I remember after Allen & Unwin confirmed they still wanted to publish Mel’s work ‘as is’, I put off looking at the original artwork, because it made me so emotional. They are such strong images and so beautifully detailed. It is one thing to look at the printed pages in the book but quite another to see the original pencil drawings. I knew I had to get them in order because Mel drew the most difficult images first and left others to last, and as there are no words in the book I wanted to deliver them to the publishers in an order that made sense.
I had to look at the draft book and look at the original images, put them in order and try to delicately handle these large A2 sheets that were more valuable than gold to my family, without crying all over them and losing control. I remember anytime Mel would show me one of her finished pieces she would inspect my hands for dirt and make me wash them, even if I wasn't going to touch the work. I had to leave any drinks or food in the kitchen. Sometimes I would think of this when I was handling Mel’s work and it would make me smile, I would think ‘I didn’t wash my hands Mel, and look, my coffee is sitting right over there…’
I had so much anxiety about the book, I would freak out and think that something would go wrong and that we wouldn’t get the book published. That there wasn’t enough completed artwork and the story wouldn't flow as Mel intended. I delayed sending the artwork to the publishers as I was terrified it would get lost in transit. They were so good about it, paying for the top service courier and taking photos of the package once it arrived at their office, that was the biggest relief of all as I knew it was now in the best hands.
There have been so many emails along the way, a ridiculous amount. Some of me asking dumb questions, as this is never something I thought I would have to do. Sometimes it all felt too hard, so many decisions that I felt incapable and under prepared to make, but I wanted to make them and be a part of it. I was working full-time in my own busy career, but with guidance from A&U and consultation with my family, we got there one decision at a time.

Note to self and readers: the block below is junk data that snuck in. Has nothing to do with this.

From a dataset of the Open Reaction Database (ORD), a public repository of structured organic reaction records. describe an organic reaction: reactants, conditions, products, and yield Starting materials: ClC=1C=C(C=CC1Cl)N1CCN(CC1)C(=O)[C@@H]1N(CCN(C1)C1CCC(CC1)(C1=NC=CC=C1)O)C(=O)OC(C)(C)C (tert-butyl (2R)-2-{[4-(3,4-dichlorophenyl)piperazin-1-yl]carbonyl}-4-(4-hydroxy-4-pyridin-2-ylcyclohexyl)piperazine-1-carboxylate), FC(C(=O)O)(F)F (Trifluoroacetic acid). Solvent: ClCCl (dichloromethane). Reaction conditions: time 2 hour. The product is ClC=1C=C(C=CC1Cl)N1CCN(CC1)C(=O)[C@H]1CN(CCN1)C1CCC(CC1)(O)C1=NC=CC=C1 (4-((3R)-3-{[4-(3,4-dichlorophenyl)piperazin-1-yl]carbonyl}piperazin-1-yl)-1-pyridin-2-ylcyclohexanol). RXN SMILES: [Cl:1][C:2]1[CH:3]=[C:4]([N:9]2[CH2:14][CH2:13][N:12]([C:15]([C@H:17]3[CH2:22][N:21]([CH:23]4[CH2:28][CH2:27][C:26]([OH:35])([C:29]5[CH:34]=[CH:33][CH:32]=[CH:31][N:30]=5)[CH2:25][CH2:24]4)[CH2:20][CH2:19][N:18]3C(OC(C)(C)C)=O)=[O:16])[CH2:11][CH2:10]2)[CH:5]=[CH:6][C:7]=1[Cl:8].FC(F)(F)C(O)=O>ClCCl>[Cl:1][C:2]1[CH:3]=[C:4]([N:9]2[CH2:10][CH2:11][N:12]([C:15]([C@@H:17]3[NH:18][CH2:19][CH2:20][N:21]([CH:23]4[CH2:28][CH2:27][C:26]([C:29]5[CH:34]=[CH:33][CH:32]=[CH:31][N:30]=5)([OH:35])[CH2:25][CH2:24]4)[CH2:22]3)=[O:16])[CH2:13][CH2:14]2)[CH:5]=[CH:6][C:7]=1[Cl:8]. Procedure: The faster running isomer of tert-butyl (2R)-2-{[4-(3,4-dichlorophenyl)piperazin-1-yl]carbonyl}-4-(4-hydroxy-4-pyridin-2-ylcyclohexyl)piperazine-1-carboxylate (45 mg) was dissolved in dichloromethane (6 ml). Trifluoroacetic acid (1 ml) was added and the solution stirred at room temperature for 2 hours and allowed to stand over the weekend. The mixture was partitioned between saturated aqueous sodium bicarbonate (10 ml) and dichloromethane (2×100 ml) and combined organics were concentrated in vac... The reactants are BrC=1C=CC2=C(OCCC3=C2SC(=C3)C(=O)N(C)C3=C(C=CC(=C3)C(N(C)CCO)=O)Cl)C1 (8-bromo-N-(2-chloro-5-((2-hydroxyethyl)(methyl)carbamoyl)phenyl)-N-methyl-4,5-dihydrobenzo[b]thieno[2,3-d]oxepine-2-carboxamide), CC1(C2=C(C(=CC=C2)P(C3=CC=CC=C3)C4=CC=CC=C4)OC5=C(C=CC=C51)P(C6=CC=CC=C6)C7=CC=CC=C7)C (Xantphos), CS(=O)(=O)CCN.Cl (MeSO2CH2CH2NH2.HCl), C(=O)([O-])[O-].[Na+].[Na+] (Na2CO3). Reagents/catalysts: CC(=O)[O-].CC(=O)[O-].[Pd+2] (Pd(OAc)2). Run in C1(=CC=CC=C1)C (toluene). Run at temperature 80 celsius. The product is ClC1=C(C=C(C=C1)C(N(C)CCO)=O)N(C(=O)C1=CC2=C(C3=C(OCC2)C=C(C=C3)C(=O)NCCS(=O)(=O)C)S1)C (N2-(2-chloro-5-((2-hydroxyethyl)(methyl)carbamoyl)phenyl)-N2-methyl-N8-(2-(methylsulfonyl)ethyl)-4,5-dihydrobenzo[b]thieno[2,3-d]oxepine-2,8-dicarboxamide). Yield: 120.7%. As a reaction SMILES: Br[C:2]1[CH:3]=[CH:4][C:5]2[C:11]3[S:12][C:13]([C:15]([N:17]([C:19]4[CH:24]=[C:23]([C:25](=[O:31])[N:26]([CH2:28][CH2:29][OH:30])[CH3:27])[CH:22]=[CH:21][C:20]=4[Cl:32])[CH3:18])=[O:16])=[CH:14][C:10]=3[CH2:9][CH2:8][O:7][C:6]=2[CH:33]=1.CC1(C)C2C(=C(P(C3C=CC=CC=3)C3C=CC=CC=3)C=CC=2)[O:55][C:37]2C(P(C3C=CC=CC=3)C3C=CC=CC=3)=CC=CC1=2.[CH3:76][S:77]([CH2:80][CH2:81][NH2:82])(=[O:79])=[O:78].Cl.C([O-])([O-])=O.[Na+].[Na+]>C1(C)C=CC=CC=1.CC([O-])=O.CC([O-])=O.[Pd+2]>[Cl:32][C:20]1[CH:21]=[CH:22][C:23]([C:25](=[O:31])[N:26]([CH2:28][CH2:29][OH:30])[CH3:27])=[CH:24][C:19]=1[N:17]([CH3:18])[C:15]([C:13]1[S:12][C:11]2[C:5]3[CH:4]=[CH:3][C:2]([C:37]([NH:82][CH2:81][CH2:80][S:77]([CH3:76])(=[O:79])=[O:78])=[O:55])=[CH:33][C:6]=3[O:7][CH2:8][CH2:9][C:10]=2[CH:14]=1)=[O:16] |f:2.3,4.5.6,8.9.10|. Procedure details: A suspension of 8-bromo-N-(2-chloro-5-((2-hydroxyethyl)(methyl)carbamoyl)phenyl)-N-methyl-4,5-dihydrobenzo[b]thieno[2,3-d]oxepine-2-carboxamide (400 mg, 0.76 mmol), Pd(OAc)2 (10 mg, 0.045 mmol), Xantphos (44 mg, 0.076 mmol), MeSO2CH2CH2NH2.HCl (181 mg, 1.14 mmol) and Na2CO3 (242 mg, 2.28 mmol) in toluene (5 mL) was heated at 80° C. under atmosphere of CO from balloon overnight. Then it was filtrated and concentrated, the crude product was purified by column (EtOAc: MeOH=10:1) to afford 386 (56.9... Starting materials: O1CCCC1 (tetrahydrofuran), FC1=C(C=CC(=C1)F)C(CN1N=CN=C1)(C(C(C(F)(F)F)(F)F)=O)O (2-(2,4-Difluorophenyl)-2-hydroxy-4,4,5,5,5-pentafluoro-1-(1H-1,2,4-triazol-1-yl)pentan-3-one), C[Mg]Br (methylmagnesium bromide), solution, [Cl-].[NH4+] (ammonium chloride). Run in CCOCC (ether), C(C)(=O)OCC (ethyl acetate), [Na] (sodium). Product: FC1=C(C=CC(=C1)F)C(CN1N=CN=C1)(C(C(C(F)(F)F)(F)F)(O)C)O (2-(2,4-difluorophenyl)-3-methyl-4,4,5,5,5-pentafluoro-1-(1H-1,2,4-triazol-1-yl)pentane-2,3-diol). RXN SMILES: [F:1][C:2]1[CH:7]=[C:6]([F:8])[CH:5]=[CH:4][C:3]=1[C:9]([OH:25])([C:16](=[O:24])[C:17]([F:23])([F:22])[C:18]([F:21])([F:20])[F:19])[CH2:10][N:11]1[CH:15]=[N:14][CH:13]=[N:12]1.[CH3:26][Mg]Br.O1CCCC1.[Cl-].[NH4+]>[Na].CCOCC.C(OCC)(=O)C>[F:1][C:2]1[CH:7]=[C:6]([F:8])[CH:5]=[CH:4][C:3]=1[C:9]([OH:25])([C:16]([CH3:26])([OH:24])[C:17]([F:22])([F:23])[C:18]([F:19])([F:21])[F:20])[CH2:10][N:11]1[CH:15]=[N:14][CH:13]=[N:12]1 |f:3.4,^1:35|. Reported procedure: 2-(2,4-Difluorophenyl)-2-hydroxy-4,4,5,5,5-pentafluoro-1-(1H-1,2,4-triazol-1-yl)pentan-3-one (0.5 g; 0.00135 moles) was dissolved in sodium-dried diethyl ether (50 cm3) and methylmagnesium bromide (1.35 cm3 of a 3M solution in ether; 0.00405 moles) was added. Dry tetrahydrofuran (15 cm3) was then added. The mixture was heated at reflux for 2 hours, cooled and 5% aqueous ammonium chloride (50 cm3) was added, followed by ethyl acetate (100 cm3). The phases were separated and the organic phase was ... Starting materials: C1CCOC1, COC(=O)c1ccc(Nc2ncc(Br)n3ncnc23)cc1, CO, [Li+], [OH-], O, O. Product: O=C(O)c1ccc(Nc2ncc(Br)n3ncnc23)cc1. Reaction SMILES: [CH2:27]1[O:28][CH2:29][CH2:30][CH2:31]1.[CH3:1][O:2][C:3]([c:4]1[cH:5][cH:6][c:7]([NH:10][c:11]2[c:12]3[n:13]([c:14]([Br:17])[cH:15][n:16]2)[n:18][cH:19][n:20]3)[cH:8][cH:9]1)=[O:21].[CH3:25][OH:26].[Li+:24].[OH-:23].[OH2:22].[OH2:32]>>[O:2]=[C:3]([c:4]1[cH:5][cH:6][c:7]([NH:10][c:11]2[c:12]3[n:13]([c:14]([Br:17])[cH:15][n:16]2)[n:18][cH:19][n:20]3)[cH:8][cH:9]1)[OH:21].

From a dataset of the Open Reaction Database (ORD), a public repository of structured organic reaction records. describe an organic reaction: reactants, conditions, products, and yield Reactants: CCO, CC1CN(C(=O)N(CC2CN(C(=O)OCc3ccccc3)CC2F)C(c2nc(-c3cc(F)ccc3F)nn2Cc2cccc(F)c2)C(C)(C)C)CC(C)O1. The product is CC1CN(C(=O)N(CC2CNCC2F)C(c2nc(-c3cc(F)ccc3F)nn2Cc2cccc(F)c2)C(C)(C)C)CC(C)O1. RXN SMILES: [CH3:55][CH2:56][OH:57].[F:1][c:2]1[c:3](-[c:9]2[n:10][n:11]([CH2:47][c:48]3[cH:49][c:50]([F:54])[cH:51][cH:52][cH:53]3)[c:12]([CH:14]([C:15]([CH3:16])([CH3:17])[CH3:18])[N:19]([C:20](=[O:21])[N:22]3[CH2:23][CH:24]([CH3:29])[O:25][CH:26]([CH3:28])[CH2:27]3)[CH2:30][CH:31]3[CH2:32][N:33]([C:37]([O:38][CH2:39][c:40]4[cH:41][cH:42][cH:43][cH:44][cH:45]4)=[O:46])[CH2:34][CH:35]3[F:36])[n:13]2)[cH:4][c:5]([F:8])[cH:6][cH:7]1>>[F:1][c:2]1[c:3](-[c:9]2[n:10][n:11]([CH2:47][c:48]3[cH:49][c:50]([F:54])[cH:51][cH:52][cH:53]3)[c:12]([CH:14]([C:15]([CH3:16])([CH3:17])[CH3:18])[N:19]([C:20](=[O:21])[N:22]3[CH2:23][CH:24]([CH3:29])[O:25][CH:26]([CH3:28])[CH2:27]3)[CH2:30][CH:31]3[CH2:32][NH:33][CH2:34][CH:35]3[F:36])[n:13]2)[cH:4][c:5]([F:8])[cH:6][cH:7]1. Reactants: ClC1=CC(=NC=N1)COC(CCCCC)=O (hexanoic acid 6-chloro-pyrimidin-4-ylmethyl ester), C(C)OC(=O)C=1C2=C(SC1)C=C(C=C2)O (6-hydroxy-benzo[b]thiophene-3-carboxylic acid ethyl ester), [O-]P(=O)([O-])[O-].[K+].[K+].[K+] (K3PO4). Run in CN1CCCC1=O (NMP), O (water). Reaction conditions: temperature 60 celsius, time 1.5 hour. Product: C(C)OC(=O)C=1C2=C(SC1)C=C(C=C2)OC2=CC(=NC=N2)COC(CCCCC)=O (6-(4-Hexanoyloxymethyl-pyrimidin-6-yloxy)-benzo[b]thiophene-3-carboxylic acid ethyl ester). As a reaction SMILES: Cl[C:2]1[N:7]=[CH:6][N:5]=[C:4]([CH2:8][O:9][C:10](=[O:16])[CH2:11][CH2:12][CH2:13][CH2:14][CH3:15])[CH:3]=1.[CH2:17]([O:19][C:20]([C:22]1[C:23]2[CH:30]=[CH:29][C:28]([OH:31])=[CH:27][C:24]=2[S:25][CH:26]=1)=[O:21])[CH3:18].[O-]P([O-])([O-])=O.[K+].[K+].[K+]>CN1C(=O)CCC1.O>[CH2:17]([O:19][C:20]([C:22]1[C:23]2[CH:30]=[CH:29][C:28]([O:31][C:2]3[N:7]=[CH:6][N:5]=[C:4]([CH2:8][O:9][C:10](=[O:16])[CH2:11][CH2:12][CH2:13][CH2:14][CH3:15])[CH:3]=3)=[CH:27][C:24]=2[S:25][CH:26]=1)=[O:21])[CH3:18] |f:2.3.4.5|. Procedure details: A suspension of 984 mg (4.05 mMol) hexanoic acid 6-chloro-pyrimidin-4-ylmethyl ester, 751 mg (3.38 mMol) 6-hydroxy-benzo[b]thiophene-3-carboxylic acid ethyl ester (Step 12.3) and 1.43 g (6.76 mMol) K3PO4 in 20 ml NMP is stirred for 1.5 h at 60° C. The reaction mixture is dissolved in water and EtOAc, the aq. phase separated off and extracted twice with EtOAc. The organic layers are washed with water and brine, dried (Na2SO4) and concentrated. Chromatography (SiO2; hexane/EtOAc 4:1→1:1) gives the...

It has been so important to me, to get this book published and for people to know who Mel was. She was just the best sort of person, funny like weird funny, kind, ethical and smart. She made me re-think and question so many things that I believed, encouraged me to go to University and had all the time in the world to read through my assignments, she generally stopped me from being a stupid girl. She was my big sister, she showed me unconditional love.
Nothing will ever be as important to me as spreading the word about Mel’s art and early intervention for mental health. So many families are completely under prepared to handle mental illness in their family. No one teaches you what to do, and you rely on the professionals to help. When the system fails you are left with anger and the pain of losing your loved one. We want to change that path for other families, and we believe our way of doing this is by sharing ‘Small Things’ with the world. If young families can get their hands on this book and show it to their children, we believe it will path the way to starting the conversation about mental health with children and hopefully play a part in saving some lives.
Small Things tells the story of a boy who feels alone with his worries, but who learns that help is always close by. Told simply and with beauty, about dealing with sadness, anxiety, depression, heartache or loss, and finding your way in the world.
Small Things, By Mel Tregonning, Allen & Unwin, $29.99.